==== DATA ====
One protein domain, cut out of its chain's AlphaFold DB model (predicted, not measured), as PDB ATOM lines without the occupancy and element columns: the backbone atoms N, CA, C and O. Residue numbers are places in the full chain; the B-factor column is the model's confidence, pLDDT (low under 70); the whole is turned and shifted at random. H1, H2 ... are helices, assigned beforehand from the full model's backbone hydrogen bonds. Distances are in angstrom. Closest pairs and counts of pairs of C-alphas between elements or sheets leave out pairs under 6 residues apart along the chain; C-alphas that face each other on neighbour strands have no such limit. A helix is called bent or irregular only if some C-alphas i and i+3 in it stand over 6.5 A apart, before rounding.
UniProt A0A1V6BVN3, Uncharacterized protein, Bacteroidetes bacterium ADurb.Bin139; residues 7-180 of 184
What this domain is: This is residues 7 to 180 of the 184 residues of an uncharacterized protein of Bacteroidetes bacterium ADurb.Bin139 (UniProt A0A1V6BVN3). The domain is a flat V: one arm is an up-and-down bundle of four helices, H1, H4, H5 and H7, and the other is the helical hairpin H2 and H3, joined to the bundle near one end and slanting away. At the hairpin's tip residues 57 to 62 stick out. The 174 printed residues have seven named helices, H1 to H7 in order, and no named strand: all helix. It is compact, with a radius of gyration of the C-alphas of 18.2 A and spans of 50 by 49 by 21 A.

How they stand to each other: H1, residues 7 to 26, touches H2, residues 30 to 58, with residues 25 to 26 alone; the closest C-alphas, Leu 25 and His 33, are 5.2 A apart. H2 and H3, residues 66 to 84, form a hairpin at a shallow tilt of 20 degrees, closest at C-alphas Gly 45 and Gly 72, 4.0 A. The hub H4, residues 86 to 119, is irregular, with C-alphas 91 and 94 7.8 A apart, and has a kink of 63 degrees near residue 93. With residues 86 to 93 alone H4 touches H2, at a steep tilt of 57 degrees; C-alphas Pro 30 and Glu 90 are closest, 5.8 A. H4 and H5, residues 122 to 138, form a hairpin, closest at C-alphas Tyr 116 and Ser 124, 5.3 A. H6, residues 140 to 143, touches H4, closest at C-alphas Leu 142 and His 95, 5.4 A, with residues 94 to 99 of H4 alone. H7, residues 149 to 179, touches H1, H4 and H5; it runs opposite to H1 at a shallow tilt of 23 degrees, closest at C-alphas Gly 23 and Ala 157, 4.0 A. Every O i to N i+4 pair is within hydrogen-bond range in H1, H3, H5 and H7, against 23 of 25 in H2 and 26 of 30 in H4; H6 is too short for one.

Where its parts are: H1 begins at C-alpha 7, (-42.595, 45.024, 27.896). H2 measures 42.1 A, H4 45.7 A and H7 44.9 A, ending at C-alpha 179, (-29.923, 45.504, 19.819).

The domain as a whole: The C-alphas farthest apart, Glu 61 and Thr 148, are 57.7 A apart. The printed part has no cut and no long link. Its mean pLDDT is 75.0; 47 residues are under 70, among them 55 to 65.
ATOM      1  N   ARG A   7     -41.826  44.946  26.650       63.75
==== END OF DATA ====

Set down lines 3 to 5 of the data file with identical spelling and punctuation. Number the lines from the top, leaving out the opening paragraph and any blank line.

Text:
How they stand to each other: H1, residues 7 to 26, touches H2, residues 30 to 58, with residues 25 to 26 alone; the closest C-alphas, Leu 25 and His 33, are 5.2 A apart. H2 and H3, residues 66 to 84, form a hairpin at a shallow tilt of 20 degrees, closest at C-alphas Gly 45 and Gly 72, 4.0 A. The hub H4, residues 86 to 119, is irregular, with C-alphas 91 and 94 7.8 A apart, and has a kink of 63 degrees near residue 93. With residues 86 to 93 alone H4 touches H2, at a steep tilt of 57 degrees; C-alphas Pro 30 and Glu 90 are closest, 5.8 A. H4 and H5, residues 122 to 138, form a hairpin, closest at C-alphas Tyr 116 and Ser 124, 5.3 A. H6, residues 140 to 143, touches H4, closest at C-alphas Leu 142 and His 95, 5.4 A, with residues 94 to 99 of H4 alone. H7, residues 149 to 179, touches H1, H4 and H5; it runs opposite to H1 at a shallow tilt of 23 degrees, closest at C-alphas Gly 23 and Ala 157, 4.0 A. Every O i to N i+4 pair is within hydrogen-bond range in H1, H3, H5 and H7, against 23 of 25 in H2 and 26 of 30 in H4; H6 is too short for one.

Where its parts are: H1 begins at C-alpha 7, (-42.595, 45.024, 27.896). H2 measures 42.1 A, H4 45.7 A and H7 44.9 A, ending at C-alpha 179, (-29.923, 45.504, 19.819).

The domain as a whole: The C-alphas farthest apart, Glu 61 and Thr 148, are 57.7 A apart. The printed part has no cut and no long link. Its mean pLDDT is 75.0; 47 residues are under 70, among them 55 to 65.